by Namita Kulkarni


We encourage you to explore the exhibit and share your thoughts by answering these questions posed by the Artivist.

Selected comments will be shared as part of the exhibit.

Share your thoughts on any of the paintings within the exhibit. How did any of the paintings affect you?

Your paintings showcase the harsh realities of society. “The Cruel World” and “Apocalypse Renewal” can make anyone fall for your creativity and insightfulness. I particularly fell in love with “Yaati.”   

– Deepanshu

How do you honor your climate grief/anxiety or any emotions that arise when you look at climate change?

I honor my emotions about climate change by allowing myself to take a break from the news headlines and going outside. Being in nature makes me feel joyful. I often get back to my desk with a renewed sense of hope and motivation to continue working towards a better future.

– Sara L.

Share your thoughts on any of the paintings within the exhibit. How did any of the paintings affect you?

This is an amazingly depthful series connecting our ecological crisis to its legacy roots, the insidious tenticles of colonialism. Beautiful conveyance through art, this needs to go places!   

– Ishan

Share your thoughts on any of the paintings within the exhibit. How did any of the paintings affect you?

Compelling work that reaches into the depths of the climate crisis and the intertwined social dynamics. Both evocative in its portrayal of the pain experienced by the injustice borne by the Earth, and hopeful in its expression of a new way to be, bringing us closer to the Earth.  

– Karina J.

What are some simple ways you can act as a custodian of the planet, in even the smallest ways?

A simple way to act as a custodian of the planet is to acknowledge the materials needed to make the things that we consume, and to be cognizant to make choices to select those things that are less resource intensive to produce and better for our planet.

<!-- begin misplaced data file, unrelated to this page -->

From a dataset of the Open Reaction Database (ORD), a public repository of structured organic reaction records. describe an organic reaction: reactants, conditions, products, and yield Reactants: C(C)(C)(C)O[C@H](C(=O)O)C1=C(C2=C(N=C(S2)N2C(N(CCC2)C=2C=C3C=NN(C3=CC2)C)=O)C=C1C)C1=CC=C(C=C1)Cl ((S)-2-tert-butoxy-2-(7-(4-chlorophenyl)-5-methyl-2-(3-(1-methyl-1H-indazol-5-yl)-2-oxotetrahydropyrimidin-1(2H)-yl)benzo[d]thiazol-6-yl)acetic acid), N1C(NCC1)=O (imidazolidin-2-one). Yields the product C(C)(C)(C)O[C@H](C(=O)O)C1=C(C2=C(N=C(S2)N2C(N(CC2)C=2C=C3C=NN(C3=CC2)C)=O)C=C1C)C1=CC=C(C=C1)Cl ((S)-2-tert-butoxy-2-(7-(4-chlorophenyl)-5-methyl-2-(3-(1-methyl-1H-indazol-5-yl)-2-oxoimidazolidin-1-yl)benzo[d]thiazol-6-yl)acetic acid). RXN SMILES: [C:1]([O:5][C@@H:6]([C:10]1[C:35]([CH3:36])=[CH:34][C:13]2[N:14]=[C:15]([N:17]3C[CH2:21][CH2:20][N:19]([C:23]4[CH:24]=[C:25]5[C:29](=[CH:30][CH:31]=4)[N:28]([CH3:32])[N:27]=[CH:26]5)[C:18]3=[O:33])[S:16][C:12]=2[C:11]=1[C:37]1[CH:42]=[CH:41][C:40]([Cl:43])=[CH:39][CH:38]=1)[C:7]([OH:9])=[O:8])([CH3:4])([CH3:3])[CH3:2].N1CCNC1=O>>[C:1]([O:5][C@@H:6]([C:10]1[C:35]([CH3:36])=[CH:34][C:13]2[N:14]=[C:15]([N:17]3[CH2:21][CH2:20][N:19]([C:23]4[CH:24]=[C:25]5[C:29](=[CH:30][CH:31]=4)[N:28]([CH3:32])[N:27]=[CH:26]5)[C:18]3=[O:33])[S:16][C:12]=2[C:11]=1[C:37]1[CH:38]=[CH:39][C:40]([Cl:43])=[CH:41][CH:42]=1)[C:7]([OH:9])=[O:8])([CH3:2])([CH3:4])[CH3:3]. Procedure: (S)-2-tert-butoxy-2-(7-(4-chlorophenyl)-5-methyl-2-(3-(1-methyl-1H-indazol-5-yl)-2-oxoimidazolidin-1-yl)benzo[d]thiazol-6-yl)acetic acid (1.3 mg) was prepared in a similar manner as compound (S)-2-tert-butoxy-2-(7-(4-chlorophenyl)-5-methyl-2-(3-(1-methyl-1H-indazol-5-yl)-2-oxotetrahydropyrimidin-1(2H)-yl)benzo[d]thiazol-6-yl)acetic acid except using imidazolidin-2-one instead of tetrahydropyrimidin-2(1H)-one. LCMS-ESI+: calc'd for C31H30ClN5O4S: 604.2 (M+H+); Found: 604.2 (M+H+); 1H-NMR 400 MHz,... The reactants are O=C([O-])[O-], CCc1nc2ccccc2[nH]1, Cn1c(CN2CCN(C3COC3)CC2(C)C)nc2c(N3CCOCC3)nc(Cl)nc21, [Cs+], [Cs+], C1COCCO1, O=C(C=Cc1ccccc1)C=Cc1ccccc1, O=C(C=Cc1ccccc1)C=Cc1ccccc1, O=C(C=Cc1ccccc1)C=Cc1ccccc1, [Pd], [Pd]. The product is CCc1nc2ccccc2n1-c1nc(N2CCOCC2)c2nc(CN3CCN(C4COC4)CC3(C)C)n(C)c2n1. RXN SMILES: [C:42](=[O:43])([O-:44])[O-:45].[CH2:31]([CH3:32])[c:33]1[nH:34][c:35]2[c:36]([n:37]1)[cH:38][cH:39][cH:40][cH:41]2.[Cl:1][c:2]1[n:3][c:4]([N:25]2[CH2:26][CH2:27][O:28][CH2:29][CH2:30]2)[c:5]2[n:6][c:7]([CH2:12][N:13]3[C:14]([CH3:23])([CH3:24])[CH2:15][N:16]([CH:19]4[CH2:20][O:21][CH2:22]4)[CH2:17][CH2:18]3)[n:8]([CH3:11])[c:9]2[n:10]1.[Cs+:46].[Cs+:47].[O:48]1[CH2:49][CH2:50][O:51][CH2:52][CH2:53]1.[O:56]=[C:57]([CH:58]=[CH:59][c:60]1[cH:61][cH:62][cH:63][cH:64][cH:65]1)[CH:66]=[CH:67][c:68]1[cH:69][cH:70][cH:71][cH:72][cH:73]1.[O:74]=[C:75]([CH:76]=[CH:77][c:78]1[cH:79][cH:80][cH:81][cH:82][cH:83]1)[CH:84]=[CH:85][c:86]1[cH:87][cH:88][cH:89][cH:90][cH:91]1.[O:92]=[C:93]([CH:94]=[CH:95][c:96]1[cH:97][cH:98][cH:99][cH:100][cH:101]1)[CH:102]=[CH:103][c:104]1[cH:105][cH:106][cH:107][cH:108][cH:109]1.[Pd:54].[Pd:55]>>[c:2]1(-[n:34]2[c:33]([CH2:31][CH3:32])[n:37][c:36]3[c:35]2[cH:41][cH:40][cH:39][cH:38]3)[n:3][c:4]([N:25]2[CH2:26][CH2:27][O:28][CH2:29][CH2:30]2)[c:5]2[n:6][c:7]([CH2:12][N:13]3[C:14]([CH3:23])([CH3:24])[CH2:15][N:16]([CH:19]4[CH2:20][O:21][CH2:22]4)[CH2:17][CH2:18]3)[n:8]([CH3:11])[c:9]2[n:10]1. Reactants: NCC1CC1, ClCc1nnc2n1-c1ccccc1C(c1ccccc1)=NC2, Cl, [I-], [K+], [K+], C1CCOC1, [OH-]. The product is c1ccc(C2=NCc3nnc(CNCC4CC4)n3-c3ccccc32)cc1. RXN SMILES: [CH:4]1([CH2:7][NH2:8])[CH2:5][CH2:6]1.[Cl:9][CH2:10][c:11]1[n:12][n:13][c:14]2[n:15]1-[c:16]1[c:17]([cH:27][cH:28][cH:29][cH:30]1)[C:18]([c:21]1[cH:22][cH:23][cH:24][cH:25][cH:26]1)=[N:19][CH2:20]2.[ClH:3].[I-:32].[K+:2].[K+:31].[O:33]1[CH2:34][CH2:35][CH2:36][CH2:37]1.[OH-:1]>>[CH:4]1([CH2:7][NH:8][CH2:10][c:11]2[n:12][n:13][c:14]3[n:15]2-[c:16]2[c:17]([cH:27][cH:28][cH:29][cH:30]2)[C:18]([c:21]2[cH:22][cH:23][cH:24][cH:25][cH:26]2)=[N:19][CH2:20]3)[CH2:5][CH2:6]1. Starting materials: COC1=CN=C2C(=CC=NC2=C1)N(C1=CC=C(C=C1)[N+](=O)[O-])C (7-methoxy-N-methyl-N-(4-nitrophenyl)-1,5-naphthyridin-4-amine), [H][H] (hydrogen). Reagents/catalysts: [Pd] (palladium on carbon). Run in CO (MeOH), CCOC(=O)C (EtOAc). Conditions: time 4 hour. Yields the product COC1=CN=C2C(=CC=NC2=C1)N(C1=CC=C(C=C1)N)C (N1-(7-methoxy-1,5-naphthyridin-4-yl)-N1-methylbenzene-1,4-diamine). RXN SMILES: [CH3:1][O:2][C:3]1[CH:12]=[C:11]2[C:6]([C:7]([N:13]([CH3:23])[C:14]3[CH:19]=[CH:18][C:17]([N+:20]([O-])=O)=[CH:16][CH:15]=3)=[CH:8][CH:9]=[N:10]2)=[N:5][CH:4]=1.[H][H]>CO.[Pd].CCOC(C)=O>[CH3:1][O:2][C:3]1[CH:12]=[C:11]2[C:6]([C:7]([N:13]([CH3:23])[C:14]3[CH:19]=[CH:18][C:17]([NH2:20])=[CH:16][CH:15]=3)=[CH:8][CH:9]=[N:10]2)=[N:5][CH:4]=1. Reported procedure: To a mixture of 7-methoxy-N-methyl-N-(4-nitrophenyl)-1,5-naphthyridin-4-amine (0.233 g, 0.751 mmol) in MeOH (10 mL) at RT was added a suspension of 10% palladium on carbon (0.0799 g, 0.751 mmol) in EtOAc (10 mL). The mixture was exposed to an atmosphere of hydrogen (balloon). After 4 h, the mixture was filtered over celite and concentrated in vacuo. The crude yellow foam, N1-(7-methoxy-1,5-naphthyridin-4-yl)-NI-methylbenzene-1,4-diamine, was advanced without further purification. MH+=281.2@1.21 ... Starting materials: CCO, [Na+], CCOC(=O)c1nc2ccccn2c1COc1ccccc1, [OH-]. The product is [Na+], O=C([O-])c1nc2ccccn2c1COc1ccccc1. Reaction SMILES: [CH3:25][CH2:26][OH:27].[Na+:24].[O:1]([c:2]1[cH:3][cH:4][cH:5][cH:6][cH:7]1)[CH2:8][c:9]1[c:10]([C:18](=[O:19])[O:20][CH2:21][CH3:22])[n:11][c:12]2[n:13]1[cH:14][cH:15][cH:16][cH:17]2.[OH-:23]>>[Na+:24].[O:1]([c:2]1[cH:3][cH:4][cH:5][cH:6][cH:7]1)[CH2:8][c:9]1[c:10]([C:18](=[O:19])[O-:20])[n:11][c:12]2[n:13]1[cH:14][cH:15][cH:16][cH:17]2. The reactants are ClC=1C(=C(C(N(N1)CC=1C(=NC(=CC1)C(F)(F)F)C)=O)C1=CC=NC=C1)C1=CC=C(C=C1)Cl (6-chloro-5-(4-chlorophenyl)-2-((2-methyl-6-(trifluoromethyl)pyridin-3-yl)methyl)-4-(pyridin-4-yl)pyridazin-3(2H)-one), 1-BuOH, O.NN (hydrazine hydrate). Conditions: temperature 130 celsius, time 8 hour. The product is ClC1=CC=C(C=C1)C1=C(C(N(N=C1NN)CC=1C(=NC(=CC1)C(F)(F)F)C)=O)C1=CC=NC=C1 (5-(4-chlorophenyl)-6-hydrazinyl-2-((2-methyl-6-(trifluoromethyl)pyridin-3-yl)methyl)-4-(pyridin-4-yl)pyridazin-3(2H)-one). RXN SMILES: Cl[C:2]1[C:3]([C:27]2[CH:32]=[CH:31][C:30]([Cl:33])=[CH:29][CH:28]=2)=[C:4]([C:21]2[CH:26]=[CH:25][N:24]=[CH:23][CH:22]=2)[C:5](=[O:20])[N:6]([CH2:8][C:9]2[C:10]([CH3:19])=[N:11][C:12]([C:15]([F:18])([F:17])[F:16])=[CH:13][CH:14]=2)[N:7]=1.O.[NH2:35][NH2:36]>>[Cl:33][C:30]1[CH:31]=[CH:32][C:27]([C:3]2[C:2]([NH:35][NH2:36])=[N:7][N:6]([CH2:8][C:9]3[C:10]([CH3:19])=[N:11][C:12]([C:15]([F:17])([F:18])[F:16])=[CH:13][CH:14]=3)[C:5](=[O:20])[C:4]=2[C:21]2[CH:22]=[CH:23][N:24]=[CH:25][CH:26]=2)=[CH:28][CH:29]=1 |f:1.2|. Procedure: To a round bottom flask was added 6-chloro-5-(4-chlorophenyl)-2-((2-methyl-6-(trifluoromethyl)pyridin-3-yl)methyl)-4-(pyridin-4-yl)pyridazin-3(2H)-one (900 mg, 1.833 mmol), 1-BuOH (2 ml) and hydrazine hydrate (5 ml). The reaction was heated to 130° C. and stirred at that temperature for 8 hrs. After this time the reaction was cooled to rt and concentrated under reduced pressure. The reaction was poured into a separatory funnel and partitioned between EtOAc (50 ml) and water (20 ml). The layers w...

– Sam G.

Share your thoughts on any of the paintings within the exhibit. How did any of the paintings affect you? 

Congratulations. It is an amazing collection of thought-provoking paintings. Namita, your deep-research, depth of thought combined with creativity fuelled by responsible and responsive global citizen values have given birth to a unique collection of paintings.

– H.L. Sowmya A.

Namita Kulkarni

About the Artivist

Namita Kulkarni

Yoga Teacher, Writer

Website:  Instagram: @radicallyeverafter

Namita Kulkarni is a yoga teacher, writer and artist based in India. She’s been teaching yoga for the last 12 years. A gold-medallist law graduate, she also has a Post-graduate Diploma in Intellectual property rights from National Law School of India University, Bangalore. 

Her Artivist project aims to demonstrate how colonialism has been (and continues to be) the major cause of the climate crisis. Colonialism and the climate crisis both being rooted in ever-extractive ways of life which stand disconnected from any sense of wonder and humility before the infinite workings of the planet. Her project also explores how indigenous wisdom might bring us to our role as a custodial species with a sense of belonging to the planet rather than possessing it.

I’m thankful to have come across the work of Pat McCabe, Tyson Yunkaporta, Jason Hickel and various other authors whose ideas sparked my curiosity and inspiration while working on this series. I would also like to thank ICAAD for their human rights course and all their support and encouragement that made this series possible.

Namita’s Reading Recommendations:
1. Sand Talk by Tyson Yunkaporta
2. Less is More: How degrowth will save the world by Dr Jason Hickel
3. The Overstory by Richard Powers
4. Braiding Sweetgrass by Robin Wall Kimmerer
5. Returning the Self to Nature: Undoing our Collective Narcissism and Healing our Planet by Jeanine Canty
6. Monocultures of the Mind by Vandana Shiva
7. Decolonizing Methodologies by Lina Tuhiwai-Smith
8. Original Instructions: Indigenous Teachings for a Sustainable Future by Melissa K. Nelson
9. Grandmothers Counsel the World by Carol Schaefer
10. Nature Meditations by Hazrat Inayat Khan
11. Recovering the Sacred by Winona LaDuka

Learn More About Protecting Climate Displaced Persons

Using international law, ICAAD is working to protect the human rights of climate-displaced persons.

About ICAAD Artivism

Art is an increasingly important tool for human rights and building solidarity – connecting people across borders and languages. We believe art as advocacy fundamental to ICAAD’s mission as an organization, and are supporting artivists to create public arts projects. Our Artivist-in-Residence program features emerging and underrepresented artists across the world whose work explores human rights.

Check out the work of our other Artivists-in-Residence here.